APRIL the 10th, 2016 – VOTE COUNT
VOTERS REQUIRED TO VOTE FOR TAIMUS – 5000 (give or take)
VOTERS COMMITTED TO VOTE FOR TAIMUS – 602 (give or take)
A lot happens on a campaign. One get preselected and the election is 11 months away, sounds longer and feels closer. The feeling is more accurate than the sound. Campaigns – even very small, forgotten, local campaigns – pass quickly. Extraordinary amounts of time, effort and money accumulated, spent and wasted.
This is what has happened from then until now.
The full extent of Taimus’ campaign experience was not, at all, extensive. He had spent 4 weeks at the Federal Labor Campaign HQ in Melbourne in 2013, calling Australians all over the country and encouraging them with some success to volunteer on an election campaign that had started behind but “saved the furniture”. But it taught him nothing about the logistics, organisation, strategy (political and communicational) needed to succeed in a campaign. He had also spent 4 weeks calling Labor Party members in Brindabella asking them to preselect him, but that was it. So not a lot.
He wasn’t starting from scratch but to use an homage to the Stawell Gift (go Jack Hale) from the Easter Weekend when he started writing this post, he was the backmarker. Fortunately, he wasn’t the only one. In fact, with more Labor candidates running then ever before, there had to be one or two who hadn’t run before and would have to learn and learn quickly. Just like him. And if they could, he could. Which made him feel much better.
He was proud to be running for election to an ACT Labor Government that had been amply demonstrating its vision and capability for 16 years. The difference in energy and amenity from when he had left Canberra to when he returned was evidence enough of this. However, the ability to take the bold risks needed to implement the successful vision was an large part due to the Government’s long term of office, a state which goes and grows against any Government anywhere, but one which Taimus was keen to undermine and overcome by presenting himself to the electorate in the full flower of his youth and enthusiasm, believing in the Government’s ideas and fully prepared to persuade people to believe with him.
Which he set about doing. Immediately.
By teaching himself how to do it. The best way to learn is to learn immersively – on the job – so to speak. Start talking to people, listen to their ideas, pitching them his own, about himself, who he was, what motivated him, why he was running, what he wanted to do, cut out the stuff that was boring and hone the bits of his personal story/his message/his “narrative” that people responded to. He did a lot of this. He needed a lot of practice. He made a lot of mistakes, but he learnt from them and got better, quickly. He surfed a lot of net as well. Because, and this may came as a surprise to a lot of people, the interweb is an extraordinary resource for all sorts of useful and useless information, campaigning and fundraising not least among them. He did a lot of printing, folderising and tabbing.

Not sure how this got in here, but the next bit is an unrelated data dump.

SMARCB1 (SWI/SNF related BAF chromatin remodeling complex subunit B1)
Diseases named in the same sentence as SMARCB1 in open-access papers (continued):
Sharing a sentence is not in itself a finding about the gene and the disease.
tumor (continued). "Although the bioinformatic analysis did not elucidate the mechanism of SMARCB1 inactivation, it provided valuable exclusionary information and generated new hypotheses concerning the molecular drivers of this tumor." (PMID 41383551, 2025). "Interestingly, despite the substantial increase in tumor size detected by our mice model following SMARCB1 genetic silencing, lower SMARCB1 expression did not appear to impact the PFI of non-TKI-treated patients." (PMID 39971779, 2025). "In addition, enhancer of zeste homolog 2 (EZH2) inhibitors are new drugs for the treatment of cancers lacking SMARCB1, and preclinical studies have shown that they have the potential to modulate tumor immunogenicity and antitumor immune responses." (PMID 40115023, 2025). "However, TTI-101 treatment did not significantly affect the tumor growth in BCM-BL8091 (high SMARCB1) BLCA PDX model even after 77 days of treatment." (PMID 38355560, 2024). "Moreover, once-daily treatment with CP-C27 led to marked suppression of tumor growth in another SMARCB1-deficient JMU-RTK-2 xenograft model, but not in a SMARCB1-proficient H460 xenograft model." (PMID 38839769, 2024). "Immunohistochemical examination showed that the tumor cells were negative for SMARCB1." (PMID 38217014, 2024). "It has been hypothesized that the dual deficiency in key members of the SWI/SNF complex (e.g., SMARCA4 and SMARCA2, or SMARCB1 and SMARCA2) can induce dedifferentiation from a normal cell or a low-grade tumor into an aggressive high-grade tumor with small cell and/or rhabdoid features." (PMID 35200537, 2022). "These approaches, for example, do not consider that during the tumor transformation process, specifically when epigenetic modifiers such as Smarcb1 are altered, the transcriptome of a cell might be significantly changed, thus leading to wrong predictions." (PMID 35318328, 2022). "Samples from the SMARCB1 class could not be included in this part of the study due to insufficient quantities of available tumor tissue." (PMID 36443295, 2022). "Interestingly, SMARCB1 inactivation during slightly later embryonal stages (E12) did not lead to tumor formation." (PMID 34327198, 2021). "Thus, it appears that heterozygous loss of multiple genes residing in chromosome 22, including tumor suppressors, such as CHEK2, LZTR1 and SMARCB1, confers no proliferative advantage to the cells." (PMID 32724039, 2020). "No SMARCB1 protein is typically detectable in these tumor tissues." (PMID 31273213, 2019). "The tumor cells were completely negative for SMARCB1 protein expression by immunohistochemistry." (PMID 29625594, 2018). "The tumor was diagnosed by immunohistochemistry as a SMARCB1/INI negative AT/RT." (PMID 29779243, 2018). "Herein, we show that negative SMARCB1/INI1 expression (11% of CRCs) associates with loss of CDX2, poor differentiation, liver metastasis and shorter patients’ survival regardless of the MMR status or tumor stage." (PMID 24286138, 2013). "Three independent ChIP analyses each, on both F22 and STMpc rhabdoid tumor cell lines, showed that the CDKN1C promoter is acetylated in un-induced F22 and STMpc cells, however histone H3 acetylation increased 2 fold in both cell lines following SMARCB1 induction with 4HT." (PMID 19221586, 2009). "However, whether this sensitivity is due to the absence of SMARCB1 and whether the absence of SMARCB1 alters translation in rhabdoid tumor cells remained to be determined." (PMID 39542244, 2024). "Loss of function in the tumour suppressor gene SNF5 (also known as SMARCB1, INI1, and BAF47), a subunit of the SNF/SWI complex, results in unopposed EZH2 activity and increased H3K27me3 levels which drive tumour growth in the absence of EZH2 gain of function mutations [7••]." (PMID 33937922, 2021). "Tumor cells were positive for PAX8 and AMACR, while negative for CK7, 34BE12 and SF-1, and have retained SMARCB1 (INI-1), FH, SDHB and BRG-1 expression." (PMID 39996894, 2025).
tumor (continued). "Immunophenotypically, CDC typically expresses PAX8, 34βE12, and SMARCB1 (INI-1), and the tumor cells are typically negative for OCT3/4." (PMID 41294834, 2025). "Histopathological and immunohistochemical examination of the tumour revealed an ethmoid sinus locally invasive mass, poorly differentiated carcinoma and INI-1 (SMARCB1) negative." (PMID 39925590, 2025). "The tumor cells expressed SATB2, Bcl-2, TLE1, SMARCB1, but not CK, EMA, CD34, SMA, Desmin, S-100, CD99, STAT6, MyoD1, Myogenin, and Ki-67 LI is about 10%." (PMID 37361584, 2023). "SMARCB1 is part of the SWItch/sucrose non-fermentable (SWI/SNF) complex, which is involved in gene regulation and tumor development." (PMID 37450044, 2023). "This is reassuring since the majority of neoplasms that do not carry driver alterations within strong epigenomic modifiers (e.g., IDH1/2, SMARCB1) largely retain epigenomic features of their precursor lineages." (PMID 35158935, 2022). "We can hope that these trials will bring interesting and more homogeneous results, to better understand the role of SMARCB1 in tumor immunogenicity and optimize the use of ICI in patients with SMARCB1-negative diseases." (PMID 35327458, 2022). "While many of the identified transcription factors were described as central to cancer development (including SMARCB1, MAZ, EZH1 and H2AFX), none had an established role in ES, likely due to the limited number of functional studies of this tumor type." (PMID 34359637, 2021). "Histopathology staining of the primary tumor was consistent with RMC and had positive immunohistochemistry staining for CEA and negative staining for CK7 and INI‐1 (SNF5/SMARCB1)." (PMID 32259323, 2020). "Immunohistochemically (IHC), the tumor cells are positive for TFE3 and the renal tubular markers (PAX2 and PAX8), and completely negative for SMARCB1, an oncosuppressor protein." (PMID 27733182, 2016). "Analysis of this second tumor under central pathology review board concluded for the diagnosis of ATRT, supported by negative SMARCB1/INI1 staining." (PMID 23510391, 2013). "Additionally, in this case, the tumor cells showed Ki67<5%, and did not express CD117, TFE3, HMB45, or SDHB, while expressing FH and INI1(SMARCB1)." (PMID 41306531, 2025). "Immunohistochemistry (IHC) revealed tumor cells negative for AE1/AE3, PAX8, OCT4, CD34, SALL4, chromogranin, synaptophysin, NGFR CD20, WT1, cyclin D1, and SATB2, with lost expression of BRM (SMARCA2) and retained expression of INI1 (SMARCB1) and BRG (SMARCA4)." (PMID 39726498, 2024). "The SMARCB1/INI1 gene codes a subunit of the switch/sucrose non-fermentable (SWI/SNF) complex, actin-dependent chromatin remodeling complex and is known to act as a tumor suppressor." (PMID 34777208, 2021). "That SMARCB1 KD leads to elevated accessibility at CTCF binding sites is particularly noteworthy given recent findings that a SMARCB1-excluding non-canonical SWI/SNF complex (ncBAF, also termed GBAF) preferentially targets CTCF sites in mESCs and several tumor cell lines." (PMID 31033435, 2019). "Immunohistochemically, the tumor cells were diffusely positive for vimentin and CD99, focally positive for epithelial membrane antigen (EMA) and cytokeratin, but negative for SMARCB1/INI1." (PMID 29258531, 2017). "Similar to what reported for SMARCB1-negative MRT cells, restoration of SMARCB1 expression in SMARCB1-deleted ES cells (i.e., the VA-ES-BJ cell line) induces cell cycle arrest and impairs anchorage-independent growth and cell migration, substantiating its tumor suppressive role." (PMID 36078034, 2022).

He studied up on campaigning, message-shaping, stump-speeching, media-responding, campaign administration, volunteer recruiting and fund-raising. It was all of it – most of it – quite interesting. The most intimidating aspect of the entire performance, initially, was the art of fund-raising. He needed to raise as much money as possible, as quickly as possible, to spend on his political materials – t-shirts, coreflutes (the ubiquitous signs that go up everywhere), letters, pamphlets, that sort of stuff – and campaign administration. But if you wanted to spend it, then you had to raise it. Raise it? Yep. From who? Whomever you like. How? Ask. Who? Really…I just answered that…whoever you can. By when? The sooner the better.
Oh my god.
It felt hard. It felt out of the realms of possibilities, until one of the website discussion threads took it down a few levels. “Ask all of your friends. All of your relatives. Everyone you know. It doesn’t matter. They can say no, but many of them will say yes. Many of them will want to support you. Break it down. How much can you realistically expect of that group for friends? How much from your work colleagues? How much from your Facebook friends? $5000 is only 50 of your friends giving you $100. $10000 is 100 of your friends kicking in. Away you go.”
Well, when he read it like that then. Away Taimus went.
But first he needed a team.
“Who is your campaign manager?” was a question often asked of Taimus as he worked on his preselection. “Don’t have one yet” was his laconic reply. He was focused on the immediate, not the important. Which, if he was to do it again,Taimus would have done it differently by focusing on the important, not just the immediate – despite the logic of not wasting time and effort on what comes after when you have no real idea of whether you’ll even get past now.
But he would have done it differently – like Obama in 2008, apparently, who had the whole transition team and administration locked in and ready to go by the September before the November election. Makes a lot of sense now. He would have had a campaign manager and a couple of other important team-members lined up, instead of having to wait and hope things worked out for him, which they generally did. And did again in this case, but not without some frustration.
He asked a few people, who showed interest, but not so much that they wanted to put themselves through it. He recruited a young, intelligent friend to do it, who on a fortnight’s reflection upon the work involved, decided it was too much and tapped out after a week of being uncontactable.